In a food supply chain that is rapidly undergoing upheaval, retailers that can meet a comprehensive shopper demand for transparency can win, Food Marketing Institute revealed in its 2017 U.S. Grocery Shopper Trends report, published Monday.
According to FMI, “U.S. grocery shoppers want more than just information; they desire transparency that engages them, offering assurances of food safety, the pursuit of health and wellness, the appetite for discovery and a closer connection to food.”
The report was prepared by FMI and the Hartman Group and based on qualitative research fielded in the last quarter of 2016 and quantitative research conducted in the first quarter of 2017. FMI President and CEO Leslie G. Sarasin presented the findings in front of more than 400 of the industry’s future leaders in Chicago at FMI’s professional development conference, declaring that clarity “is the currency of the digital age.”
Its findings in transparency indicate shoppers don’t speak of “transparency” in those terms but instead talk about “openness,” “honesty,” things being “public,” “clear,” “visible,” and “not hidden.” These associations suggest amplified expectations of businesses to be open and honest about their products and practices, the report said. They reflect shoppers’ ideals about how companies and the food industry should operate.
While fewer traditional food retailers enjoy more grocery traffic and shopper loyalty, FMI Trends data note that 8% of shoppers still claim to have “no primary store.”
Limited assortment (25%), natural (17%), convenience (11%), ethnic (11%) and online only (11%) food stores are increasingly frequented by shoppers. This is particularly significant, FMI said, because research this year suggests how comfortable Millennials have become with using online shopping for their grocery needs, although they still order only a limited breadth of food products online.
Sarasin insisted that the unpredictable state of the marketplace demands a strategy to help transform a retailer from “just a store” to an ally. According to the Trends findings, overall shopper ratings of how well stores are meeting their needs favor those retail channels that lead in transparency, including natural and organic, online-only, club, fresh-focused and midmarket traditional grocery stores.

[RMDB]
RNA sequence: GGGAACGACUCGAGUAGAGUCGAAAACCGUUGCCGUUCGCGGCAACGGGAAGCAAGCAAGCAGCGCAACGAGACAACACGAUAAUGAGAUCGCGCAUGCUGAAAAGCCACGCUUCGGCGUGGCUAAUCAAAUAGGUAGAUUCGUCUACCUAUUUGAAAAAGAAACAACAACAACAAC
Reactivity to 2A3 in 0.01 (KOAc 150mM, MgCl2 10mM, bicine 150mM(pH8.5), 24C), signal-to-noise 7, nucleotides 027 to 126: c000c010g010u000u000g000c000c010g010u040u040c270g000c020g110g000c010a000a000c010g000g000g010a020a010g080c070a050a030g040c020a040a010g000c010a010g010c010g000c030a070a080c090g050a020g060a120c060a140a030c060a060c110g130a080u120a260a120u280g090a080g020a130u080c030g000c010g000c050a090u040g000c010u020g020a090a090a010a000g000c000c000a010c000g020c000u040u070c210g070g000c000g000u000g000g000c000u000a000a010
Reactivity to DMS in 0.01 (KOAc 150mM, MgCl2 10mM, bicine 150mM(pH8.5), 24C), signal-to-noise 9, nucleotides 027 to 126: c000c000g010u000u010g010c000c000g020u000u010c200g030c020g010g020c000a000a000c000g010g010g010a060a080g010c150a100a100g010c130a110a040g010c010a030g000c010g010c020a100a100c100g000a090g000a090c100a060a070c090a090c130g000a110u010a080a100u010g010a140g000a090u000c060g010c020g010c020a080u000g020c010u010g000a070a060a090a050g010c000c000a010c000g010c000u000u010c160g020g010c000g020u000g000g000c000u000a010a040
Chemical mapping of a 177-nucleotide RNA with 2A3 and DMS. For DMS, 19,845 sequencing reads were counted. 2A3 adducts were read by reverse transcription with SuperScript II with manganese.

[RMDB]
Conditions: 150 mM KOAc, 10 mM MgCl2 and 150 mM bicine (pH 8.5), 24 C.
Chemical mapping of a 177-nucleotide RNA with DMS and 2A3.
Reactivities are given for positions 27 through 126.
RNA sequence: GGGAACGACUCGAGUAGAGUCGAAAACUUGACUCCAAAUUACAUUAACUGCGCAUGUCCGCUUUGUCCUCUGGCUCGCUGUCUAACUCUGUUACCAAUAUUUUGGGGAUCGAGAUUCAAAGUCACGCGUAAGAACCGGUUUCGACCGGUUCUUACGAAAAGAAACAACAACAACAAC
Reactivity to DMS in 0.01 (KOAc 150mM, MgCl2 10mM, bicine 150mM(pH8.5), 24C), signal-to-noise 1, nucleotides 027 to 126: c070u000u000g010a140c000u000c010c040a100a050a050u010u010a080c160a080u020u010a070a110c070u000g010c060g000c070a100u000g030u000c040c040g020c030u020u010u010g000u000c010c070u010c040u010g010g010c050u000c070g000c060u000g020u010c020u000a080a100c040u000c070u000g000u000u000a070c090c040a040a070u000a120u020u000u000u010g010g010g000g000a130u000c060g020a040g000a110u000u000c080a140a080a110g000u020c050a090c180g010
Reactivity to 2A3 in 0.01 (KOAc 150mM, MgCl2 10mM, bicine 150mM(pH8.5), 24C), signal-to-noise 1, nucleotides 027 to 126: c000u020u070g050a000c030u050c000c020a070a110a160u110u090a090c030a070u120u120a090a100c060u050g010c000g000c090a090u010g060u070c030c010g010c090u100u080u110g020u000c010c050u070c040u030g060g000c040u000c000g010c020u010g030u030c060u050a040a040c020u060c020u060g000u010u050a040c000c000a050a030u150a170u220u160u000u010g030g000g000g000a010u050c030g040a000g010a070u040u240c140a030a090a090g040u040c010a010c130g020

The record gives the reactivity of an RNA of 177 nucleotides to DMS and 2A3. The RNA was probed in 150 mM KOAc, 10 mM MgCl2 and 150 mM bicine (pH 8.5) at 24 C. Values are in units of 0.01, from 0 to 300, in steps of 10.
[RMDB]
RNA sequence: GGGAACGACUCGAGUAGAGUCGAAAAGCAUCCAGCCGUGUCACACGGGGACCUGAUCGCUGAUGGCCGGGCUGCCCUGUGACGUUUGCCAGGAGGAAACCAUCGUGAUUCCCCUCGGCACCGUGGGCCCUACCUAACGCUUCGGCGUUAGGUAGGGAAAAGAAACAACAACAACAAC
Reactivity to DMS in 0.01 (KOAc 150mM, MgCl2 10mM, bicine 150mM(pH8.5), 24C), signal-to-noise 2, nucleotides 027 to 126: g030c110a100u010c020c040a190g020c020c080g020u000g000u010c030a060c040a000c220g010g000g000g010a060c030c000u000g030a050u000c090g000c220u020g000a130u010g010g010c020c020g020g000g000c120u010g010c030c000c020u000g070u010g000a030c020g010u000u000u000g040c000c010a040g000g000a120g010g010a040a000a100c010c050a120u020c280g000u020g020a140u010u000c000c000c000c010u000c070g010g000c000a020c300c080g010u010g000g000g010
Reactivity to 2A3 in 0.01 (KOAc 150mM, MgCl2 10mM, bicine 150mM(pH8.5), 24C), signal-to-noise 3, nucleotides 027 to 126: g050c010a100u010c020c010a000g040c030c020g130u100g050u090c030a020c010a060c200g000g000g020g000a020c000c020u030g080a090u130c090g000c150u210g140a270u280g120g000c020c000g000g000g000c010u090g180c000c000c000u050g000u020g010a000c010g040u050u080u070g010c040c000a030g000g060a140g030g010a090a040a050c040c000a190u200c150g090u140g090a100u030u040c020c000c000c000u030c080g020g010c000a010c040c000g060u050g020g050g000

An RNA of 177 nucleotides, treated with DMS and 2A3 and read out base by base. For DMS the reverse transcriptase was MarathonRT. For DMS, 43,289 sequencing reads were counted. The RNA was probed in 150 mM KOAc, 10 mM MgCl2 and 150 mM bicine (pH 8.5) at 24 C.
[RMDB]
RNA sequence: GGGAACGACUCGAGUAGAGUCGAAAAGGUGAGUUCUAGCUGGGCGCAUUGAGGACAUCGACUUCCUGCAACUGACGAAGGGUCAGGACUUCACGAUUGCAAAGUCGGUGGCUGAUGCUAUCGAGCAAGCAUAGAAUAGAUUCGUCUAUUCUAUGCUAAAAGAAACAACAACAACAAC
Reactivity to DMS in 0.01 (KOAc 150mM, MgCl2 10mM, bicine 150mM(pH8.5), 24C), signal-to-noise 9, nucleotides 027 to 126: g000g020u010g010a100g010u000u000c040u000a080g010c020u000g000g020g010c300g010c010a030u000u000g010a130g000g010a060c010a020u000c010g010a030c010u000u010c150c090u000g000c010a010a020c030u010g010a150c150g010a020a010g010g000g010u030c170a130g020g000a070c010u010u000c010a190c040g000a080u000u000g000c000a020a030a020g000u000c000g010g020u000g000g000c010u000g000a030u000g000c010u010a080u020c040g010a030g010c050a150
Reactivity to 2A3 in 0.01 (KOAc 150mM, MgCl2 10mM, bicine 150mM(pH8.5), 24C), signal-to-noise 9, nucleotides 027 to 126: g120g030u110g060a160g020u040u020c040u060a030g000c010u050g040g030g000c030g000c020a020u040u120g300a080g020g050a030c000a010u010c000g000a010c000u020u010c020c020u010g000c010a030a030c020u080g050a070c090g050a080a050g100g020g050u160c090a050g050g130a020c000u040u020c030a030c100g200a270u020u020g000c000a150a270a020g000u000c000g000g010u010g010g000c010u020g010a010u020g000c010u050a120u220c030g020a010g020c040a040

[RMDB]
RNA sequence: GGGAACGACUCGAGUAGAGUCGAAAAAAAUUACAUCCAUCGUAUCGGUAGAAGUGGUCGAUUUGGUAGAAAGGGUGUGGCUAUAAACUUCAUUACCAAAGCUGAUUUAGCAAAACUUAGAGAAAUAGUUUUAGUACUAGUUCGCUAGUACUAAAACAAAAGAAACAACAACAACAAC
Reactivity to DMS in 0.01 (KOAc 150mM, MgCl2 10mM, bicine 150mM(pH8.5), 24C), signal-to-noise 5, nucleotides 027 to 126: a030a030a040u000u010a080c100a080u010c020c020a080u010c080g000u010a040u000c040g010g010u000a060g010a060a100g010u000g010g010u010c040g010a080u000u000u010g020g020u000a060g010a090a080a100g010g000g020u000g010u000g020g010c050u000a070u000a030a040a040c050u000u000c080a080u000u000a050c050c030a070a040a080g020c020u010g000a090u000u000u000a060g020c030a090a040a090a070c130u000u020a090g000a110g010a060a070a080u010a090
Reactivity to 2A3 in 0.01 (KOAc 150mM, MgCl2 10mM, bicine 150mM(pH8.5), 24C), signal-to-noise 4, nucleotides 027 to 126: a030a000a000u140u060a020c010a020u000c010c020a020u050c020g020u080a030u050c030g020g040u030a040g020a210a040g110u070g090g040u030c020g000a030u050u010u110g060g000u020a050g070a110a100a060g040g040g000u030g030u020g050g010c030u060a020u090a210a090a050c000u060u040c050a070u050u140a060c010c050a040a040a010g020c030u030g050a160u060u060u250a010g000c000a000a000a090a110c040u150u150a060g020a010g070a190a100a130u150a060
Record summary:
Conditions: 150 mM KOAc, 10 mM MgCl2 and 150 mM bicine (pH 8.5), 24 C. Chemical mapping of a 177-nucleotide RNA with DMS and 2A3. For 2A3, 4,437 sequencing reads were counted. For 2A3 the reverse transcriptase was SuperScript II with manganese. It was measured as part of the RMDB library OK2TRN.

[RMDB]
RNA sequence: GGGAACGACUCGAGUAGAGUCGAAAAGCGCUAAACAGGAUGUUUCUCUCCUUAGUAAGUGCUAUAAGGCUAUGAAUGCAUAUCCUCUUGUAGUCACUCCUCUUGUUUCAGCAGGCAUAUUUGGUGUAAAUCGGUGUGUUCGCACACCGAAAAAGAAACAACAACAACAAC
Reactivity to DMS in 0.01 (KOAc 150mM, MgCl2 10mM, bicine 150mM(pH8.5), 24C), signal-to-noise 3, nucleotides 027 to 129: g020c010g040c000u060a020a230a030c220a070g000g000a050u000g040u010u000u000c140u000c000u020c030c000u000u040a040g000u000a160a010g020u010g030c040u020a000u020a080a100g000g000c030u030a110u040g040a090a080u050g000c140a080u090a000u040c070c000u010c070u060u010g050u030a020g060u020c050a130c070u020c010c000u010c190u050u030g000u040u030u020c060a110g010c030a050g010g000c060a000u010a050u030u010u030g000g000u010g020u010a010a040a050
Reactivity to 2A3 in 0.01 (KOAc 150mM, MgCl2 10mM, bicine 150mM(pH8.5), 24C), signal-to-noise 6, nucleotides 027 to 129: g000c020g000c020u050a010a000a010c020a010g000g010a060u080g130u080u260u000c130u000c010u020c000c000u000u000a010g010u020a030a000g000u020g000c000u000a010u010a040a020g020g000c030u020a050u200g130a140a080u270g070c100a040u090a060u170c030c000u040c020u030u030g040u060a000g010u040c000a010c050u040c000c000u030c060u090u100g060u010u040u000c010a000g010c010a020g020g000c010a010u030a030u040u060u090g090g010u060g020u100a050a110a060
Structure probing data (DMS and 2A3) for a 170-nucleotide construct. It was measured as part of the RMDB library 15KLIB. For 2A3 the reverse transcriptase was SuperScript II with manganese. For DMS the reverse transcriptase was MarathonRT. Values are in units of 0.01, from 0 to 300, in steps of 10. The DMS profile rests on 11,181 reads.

Conversely, retail channels trailing in transparency include discount, convenience, supercenter, limited, dollar, drug and value-focused. Consumers continue to view their primary store also as a primary ally in their wellness pursuits.
The analysis cites dimensions of transparency that can help retailers better connect consumers with the broader context of their food, notably a retailer that demonstrates easy access to relevant information, clear quality standards, proactivity and accountability, fair treatment of employees and openness about business practices. The findings describe the way consumers rank fresh-focused traditional grocery stores and natural and organic stores, above value-focused traditional supermarkets across all dimensions of transparency.
“In the competitive food retail landscape and in an age in which information moves faster and faster, the consumer demand for clear and honest answers offers a zip-line to confidence in the complex food system,” Sarasin said.
The report also detailed the continued “fragmentation” of the food industry with non-traditional channels continuing to erode the primacy of the supermarket. And though e-commerce is less frequented than other forms of grocery shopping, findings indicated Millennial shoppers have become more comfortable shopping for food online, although for a limited amount of products vs. other channels of trade.
The makeup of U.S. households who shop for food is also evolving, the report added, with “co-shopping” or trips handled by more than one household shopper, continuing to grow led by more men assuming shopping duties, the report said.